One of the ways you can tell that a piece of UI design really works is when you start trying to use it in other apps. A great example of this: Mr. Reader’s navigation buttons:
Those up, down and close buttons at the side aren’t there all the time. In fact, you have to slide your finger in from the edge of the screen to show it, and it’s your finger is positioned automatically over the “down” button. You have to hold and slide up or down to use one of the other buttons: if you lift your finger, the buttons disappear.
The nice thing is that you can do this from any part of the screen edge, so it doesn’t matter where your finger starts. I usually use my thumb, as I’m holding the iPad in portrait orientation.
It’s a lovely user interface device: hidden, yet easy to find and simple to understand. And it’s one of the things that makes Mr. Reader my favourite news reader on the iPad.
Last week, I gave quick talk to some of the designers at Redwood about the challenges and opportunities that designing magazine-style content for the iPad presents. These are my notes. They’re rough, but they represent where my thinking is going.
There are some very interesting facts about the reaction of Microsoft to Spotlight after its first demo revealed in the comments to a post on Joe Wilcox’s AppleWatch blog.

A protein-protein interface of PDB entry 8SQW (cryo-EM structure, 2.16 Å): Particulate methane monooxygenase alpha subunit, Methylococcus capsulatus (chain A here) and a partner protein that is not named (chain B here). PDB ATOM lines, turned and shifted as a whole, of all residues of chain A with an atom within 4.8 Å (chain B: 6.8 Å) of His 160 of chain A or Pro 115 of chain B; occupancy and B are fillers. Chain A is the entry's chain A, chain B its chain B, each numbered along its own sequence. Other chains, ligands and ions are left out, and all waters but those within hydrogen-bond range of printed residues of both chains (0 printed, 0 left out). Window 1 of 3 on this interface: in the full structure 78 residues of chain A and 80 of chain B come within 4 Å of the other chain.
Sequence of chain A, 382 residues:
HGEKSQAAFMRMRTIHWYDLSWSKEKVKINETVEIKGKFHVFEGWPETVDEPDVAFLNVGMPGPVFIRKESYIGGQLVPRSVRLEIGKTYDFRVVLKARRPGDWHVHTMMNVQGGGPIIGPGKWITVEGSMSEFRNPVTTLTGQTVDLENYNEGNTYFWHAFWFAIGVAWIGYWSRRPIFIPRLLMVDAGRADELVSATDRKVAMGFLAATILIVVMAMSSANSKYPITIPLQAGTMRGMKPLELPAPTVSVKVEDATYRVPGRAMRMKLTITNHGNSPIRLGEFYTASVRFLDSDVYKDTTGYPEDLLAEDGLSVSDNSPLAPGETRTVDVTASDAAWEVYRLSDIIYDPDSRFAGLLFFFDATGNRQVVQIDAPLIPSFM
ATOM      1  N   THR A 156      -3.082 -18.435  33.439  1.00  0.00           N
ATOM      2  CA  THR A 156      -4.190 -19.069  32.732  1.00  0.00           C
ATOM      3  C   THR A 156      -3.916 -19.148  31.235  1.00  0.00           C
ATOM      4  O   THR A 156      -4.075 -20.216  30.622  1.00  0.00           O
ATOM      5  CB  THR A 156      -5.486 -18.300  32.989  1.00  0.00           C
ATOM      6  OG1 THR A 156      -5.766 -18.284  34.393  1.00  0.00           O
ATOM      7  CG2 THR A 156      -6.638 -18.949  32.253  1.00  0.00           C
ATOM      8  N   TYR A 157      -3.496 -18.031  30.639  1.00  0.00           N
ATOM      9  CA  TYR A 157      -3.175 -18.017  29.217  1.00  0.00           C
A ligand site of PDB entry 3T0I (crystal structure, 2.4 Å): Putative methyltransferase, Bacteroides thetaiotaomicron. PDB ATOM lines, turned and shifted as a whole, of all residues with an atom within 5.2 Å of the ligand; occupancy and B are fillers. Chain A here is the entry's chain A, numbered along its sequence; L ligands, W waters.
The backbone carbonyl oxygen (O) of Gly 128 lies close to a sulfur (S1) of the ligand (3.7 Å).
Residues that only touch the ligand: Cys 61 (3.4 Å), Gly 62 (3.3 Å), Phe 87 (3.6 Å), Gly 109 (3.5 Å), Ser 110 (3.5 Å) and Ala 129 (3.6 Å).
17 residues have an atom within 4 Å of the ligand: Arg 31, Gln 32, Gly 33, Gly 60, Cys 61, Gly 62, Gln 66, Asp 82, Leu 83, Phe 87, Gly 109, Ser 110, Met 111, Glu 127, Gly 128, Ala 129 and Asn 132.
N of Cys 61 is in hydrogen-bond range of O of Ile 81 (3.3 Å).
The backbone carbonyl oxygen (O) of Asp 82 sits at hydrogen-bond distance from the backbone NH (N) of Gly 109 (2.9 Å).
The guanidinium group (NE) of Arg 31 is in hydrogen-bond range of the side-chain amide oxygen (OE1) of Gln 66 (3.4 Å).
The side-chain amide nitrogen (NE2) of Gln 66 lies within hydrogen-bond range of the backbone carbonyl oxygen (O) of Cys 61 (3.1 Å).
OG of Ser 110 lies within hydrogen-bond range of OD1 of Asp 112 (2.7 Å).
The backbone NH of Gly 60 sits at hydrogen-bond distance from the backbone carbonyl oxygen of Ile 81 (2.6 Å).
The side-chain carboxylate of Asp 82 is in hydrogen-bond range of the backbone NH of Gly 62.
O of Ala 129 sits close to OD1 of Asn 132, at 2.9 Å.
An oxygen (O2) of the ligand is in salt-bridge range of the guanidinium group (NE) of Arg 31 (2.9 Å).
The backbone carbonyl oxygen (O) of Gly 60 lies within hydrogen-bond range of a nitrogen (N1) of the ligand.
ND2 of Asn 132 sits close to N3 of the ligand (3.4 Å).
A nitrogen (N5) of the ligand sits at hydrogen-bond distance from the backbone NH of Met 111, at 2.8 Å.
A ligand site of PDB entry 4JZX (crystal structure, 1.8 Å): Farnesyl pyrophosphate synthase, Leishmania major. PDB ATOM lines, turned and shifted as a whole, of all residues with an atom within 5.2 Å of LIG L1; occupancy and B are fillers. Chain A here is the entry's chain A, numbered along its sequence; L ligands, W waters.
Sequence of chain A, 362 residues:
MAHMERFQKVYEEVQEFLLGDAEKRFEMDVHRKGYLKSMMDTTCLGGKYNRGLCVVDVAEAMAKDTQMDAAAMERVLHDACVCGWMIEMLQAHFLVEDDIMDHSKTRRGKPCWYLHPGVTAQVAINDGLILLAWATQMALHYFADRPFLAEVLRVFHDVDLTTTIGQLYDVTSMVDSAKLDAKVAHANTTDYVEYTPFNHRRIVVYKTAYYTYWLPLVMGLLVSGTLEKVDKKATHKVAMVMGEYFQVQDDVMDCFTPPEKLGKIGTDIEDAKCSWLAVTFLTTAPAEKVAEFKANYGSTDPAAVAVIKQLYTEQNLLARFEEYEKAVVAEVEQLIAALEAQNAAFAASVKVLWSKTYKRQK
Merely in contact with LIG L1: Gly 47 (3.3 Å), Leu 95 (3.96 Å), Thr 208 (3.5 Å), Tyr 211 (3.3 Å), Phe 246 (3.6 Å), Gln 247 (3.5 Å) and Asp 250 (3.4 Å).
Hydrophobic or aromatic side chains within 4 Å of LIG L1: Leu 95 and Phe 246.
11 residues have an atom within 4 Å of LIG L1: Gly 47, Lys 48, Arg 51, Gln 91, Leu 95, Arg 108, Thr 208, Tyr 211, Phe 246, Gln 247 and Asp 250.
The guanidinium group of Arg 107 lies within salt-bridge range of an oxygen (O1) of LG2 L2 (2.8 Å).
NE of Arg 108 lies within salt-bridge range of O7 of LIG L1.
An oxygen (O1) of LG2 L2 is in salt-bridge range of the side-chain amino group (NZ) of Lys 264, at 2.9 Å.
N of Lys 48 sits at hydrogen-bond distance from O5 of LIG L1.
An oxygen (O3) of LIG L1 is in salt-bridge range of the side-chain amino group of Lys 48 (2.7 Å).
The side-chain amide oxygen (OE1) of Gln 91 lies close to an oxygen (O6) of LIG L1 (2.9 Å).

"MSFT has worked on WinFS for more than a decade without success in
making it fast, reliable, and easy-to-use enough for release. The
Longhorn "reset" in 2004 was in large part the realization that WinFS
was still not ready for primetime.
At the June 2004 WWDC, Jobs blew away the MSFT engineers in
attendance by demonstrating lightning fast Spotlight searches on Tiger
(OSX 10.4). The court-released MSFT emails show how flabbergasted they
were, and the imperative of getting the Tiger preview DVDs back to
Redmond for reverse engineering. Comments by MSFT’s Jim Allchin and
Lenn Pryor were priceless.
" You will have to take Vic’s disk…I am not giving mine up. Tonight I got on corpnet, hooked up Mail.app to my Exchange server
and then downloaded all of my mail into the local file store. I did
system wide queries against docs, contacts, apps, photos, music, and my
Microsoft email on a Mac. It was f*cking amazing. It is like I just got
a free pass to Longhorn land today."
"Yes. I know. It is hard to take. I don’t believe we will have search this fast."
And years later, Microsoft still does not have search this fast – and, from the looks of what Joe is saying, probably won’t have it for many years.
So why is Apple so good at this stuff, while Microsoft keeps churning out concepts – like it’s latest, "table top computing" – that it never implements properly?